At the department of criminal law a group of PhD and master students regularly meet to read classical texts on criminal law and legal theory. At the last meeting we discussed professor Vrij’s valedictory lecture (Ter effening), held in 1947, on the principle of opportunity for public prosecutors. What struck me more than the subject matter were his oblique remarks on public thinking about criminal law in the immediate postwar years.
The second world war had confronted people with excessive authoritarianism, which resulted in a period of general suspicion of repressive authority exercised by the state. Vrij emphasizes public resentment concerning the treatment of political prisoners, authoritarian behaviour by the state and the risk of losing prestige by responding overly repressively to deviant behaviour. He perceives repression as an evil that sometimes outweighs the evil done by the perpetrator. This is what contrasts most with the current zealotic belief in criminal law.
The current trend goes towards more criminal law, not less. There is no public resistance to the constant creep of investigative competences, data mining, or criminal charges for truly minor offences. Calling a police officer a ‘pancake’ might result in a charge of insulting behaviour, the police apparently have no fear of losing esteem. Forms of youth crime that would earlier have resulted in a sermon are now reported to the police. The fight against terrorism is taken to justify arbitrary body searches at airports, the exchange of personal data within and without the EU, and a plethora of other investigative techniques. We seem to be willing to pay whatever it costs for a feeling of security. Or perhaps we don’t even see repression through criminal law as a cost. A greater turn, in just sixty years, in public opinion on state authority is hardly imaginable.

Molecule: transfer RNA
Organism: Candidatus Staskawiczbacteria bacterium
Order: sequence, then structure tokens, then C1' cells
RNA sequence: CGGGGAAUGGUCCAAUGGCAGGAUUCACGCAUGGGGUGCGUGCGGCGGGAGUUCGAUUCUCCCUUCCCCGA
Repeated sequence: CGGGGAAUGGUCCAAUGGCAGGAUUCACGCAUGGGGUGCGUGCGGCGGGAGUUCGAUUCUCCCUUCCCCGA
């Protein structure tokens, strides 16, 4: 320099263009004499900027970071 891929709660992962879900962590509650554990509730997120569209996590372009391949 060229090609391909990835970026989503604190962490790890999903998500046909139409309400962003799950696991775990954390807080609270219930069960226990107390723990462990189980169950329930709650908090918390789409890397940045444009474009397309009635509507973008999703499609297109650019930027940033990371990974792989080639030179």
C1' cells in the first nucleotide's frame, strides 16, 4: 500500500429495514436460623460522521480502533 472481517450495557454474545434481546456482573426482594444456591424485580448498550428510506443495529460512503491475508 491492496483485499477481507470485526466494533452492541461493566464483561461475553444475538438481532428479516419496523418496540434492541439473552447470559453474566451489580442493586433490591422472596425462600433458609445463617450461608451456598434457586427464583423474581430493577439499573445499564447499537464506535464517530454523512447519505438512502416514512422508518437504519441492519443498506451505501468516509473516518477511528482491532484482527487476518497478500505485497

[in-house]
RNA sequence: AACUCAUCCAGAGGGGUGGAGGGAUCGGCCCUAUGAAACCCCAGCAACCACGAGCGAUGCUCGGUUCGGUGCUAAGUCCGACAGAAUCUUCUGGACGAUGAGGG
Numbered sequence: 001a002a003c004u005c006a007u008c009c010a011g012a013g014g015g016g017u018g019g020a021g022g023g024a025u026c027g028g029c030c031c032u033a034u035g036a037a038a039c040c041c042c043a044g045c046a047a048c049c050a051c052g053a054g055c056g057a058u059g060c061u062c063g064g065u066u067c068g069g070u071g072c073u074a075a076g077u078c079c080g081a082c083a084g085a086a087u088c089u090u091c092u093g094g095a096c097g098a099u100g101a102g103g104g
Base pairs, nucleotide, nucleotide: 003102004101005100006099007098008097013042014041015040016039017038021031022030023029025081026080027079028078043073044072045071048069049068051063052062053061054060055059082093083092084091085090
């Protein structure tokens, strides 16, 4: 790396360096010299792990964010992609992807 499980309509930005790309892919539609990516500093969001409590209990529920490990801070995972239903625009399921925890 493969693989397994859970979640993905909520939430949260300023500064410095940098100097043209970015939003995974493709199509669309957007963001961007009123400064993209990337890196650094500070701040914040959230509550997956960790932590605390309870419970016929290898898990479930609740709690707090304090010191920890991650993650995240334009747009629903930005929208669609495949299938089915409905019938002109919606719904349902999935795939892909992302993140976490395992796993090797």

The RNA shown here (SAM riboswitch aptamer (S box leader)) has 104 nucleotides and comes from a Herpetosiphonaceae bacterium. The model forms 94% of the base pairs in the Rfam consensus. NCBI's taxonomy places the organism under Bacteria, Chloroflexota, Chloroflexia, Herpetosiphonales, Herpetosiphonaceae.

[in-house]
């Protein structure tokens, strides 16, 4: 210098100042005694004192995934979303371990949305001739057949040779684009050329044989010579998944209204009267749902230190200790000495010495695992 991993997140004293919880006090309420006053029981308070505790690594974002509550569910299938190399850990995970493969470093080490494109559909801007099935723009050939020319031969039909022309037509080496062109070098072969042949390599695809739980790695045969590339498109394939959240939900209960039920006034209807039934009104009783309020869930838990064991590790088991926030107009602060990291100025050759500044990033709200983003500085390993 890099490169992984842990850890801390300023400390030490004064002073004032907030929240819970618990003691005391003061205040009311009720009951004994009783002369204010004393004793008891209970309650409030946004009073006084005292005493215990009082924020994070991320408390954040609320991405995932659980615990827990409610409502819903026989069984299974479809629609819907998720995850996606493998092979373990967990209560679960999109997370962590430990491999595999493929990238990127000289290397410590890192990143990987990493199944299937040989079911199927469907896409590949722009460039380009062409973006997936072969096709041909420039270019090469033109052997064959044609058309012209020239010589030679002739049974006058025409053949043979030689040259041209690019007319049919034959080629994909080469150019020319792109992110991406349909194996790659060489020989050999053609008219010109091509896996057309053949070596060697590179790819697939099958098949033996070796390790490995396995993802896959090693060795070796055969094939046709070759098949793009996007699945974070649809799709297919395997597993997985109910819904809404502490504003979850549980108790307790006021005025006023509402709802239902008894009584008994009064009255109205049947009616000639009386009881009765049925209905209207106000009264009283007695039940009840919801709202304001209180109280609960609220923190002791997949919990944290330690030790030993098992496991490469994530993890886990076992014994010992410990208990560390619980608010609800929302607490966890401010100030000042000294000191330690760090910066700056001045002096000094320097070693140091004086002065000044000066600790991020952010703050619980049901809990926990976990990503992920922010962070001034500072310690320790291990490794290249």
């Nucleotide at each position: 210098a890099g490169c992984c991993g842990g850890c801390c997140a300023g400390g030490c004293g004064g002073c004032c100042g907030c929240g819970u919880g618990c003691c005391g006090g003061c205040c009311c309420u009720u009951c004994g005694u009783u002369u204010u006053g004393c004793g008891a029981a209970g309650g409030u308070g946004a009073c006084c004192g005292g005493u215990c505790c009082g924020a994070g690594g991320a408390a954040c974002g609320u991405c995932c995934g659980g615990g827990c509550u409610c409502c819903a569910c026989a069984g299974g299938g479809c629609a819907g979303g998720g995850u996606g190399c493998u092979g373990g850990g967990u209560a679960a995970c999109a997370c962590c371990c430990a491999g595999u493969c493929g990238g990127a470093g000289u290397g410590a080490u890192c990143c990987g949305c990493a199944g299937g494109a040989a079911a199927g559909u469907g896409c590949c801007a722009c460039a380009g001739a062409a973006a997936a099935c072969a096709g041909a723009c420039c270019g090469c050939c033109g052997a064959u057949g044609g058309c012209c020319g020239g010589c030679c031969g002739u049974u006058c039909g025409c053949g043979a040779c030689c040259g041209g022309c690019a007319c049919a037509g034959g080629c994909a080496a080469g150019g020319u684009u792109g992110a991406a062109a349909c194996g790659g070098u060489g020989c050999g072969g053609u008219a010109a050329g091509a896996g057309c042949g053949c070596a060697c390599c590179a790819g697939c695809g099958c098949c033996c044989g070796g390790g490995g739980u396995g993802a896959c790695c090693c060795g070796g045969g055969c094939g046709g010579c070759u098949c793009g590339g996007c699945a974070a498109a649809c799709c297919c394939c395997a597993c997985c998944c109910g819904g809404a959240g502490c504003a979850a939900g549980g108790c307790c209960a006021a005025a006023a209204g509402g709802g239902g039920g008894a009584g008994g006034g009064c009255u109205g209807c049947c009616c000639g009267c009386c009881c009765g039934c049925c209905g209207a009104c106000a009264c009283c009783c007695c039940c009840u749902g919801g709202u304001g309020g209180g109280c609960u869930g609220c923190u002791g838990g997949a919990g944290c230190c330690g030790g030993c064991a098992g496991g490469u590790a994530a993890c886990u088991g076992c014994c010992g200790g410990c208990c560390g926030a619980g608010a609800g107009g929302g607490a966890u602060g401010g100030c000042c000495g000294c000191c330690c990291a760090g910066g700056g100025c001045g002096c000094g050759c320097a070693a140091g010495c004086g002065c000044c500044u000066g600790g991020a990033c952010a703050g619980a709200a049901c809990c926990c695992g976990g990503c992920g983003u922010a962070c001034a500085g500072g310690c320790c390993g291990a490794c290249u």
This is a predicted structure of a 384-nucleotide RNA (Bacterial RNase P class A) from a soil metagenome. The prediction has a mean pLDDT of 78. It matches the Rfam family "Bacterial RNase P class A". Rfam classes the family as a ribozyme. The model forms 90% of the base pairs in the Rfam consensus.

But does it really make us more secure to provide criminal justice authorities with large amounts of powers that can be used discretionarily? And does this form of security also imply justice? Research conducted in mainly the Anglo-Saxon world constantly shows that all use of discretionary powers leads to selection. If police officers are free to decide who to stop and search, they will not stop and search a representative selection of citizens. Men, young people, and especially ethnic minorities will be overrepresented. The same happens when deciding whether or not to prosecute, to convict and to send to prison. So discretionary use of power might make the world more secure for some, but also more unjust for others.
The decades after Vrij’s lecture saw the emergence of critical (legal) theory, a school of thought inspired by Marxist ideas of reproduction of power relations through all kinds of institutions, including the law. It seems to me that this movement never really set foot in Dutch criminal law, perhaps due to its very ideological and explicitly emancipatory approach. Yet, critical theory could make us aware that the exercise of state power may not necessarily be for the best – even if exercised with the best intentions. The Rechtsstaat is based on institutionalized mistrust, that is why checks and balances on state power are pivotal. Perhaps a slight touch of old fashioned critical thinking about state power and its necessary checks could counter the thoughtlessness with which we put our trust in the criminal justice system. Security and justice are not the same.